Life on the Planet Saturn

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The planet Saturn boasts the most spectacular ring system in the solar system -- the product of billions of ice particles traveling in an orbital plane. Saturn also has a robust collection of satellites circling it. Recent studies have focused on these moons as potential hosts for extraterrestrial life. Indeed, the data compiled by space probes have shocked scientists, showing moons with dense atmospheres, hydrocarbon seas and active volcanism, all of which may have the potential to nurture life.

Saturn

The second largest planet in the solar system, Saturn is composed mainly of gases such as hydrogen and helium, with only a hint of water ice in its lower clouds. The temperature of Saturn's clouds are approximately negative 150 degrees Celsius (negative 238 degrees Fahrenheit), but the temperature increases as you go lower within the atmosphere. The low levels of water and the huge pressures found there make it unlikely for life to exist within the planet itself.

A Hostile Environment for Life

Hydrocarbon molecules, dissolved in liquid water, form the basis of life on Earth. Scientists believe that these two ingredients are essential to life, and they use such criteria when searching for life on other bodies within the solar system. Saturn's core consists of liquid hydrogen, molten rock and melted ice. Although there is melted ice, the pressure near the core is estimated to be 5 million atmospheres (5,066,250 bar), which is beyond the pressure that can be tolerated by any known extremophile (organism that lives in an extreme environment).

Saturn has only trace amounts of water in its atmosphere, and these are tied up within clouds in the upper atmosphere. The temperatures in these clouds are estimated to be negative 20 degrees Celsius (minus 4 degrees Fahrenheit), and the pressure is approximately 7.9 atmospheres (8 bar). These conditions may be tolerable to life, since bacteria on Earth have been found living in ice. Even so, the lack of complex organic molecules makes life in Saturn's atmosphere unlikely.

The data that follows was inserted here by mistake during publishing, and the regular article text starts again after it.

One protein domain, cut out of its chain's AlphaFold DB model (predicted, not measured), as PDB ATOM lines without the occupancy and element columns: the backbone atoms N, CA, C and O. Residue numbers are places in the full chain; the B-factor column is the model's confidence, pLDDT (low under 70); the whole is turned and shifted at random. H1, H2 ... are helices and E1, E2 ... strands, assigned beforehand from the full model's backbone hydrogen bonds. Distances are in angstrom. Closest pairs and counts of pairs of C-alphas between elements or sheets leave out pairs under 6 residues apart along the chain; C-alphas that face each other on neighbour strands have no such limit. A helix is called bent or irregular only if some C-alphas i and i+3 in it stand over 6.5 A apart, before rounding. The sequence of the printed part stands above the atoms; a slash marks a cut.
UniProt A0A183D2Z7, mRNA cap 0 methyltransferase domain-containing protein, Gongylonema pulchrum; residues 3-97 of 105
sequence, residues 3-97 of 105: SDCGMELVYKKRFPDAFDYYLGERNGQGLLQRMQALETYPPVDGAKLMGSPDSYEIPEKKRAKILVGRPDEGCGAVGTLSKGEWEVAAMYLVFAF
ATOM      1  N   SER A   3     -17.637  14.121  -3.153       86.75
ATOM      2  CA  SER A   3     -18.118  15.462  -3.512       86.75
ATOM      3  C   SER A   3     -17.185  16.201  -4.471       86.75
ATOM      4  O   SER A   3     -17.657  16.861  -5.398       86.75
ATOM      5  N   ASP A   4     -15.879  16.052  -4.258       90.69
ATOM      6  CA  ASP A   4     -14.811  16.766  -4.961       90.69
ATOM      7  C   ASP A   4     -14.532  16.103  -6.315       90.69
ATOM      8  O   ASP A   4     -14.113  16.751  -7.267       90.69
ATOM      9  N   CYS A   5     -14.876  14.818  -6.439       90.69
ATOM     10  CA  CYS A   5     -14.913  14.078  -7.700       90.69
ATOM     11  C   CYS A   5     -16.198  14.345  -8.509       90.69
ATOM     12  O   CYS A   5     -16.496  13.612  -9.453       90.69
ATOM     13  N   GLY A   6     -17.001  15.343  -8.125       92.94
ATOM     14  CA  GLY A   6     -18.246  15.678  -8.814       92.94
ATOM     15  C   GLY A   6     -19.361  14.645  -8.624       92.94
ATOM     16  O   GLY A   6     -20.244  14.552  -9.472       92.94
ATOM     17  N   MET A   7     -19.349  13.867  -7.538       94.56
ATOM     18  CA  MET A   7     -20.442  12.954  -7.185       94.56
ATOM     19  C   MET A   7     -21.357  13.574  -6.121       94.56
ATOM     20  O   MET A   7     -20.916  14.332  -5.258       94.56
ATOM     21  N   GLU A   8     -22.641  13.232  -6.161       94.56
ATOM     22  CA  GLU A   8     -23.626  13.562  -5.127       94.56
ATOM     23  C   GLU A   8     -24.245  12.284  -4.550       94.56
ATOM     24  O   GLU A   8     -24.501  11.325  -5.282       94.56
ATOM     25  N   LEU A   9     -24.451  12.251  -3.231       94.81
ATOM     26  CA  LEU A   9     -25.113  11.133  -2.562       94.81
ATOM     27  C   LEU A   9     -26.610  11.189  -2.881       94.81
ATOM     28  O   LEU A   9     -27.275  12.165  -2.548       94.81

Titan

Titan possesses the largest diameter of any of Saturn's moons and, surprisingly, is also larger than the planet Mercury. Titan's large size gives it sufficient gravity to maintain an atmosphere consisting of nitrogen and methane. A 2010 scientific study carried out by the NASA Cassini spacecraft suggests extraterrestrial life may be present on the elusive moon. Darrell Strobel of Johns Hopkins University analyzed the amount of hydrogen in Titan's atmosphere using Cassini data. The research found that hydrogen was flowing down from the atmosphere to the ground and then disappearing. This suggests that hydrogen is being used up in an unknown chemical or biological process.

Enceladus

One of Saturn's smaller moons, Enceladus, has been the subject of intense scientific investigation. The Cassini spacecraft made a series of close flybys past Enceladus and found jets of water erupting from a potential subterranean sea. Further analysis of the jets demonstrated that they contained salt, with a salinity similar to the oceans on Earth. Some scientists have proposed that extraterrestrial bacteria may live in the subterranean ocean and that the jets may be spewing them into space, within easy reach of a sample collection mission.

Hyperion

Hyperion is a small, nonuniform moon orbiting Saturn. Its size prevents it from having an atmosphere, and its surface is heavily cratered. The Cassini spacecraft has studied the composition of Hyperion's surface. It found that the surface consisted of water ice, carbon dioxide ice and small particles containing organic molecules. When exposed to ultraviolet light from the sun, these organic molecules can create biological molecules. The study suggests Hyperion may have the basic ingredients of life.

References

About the Author

Samuel Markings has been writing for scientific publications for more than 10 years, and has published articles in journals such as "Nature." He is an expert in solid-state physics, and during the day is a researcher at a Russell Group U.K. university.

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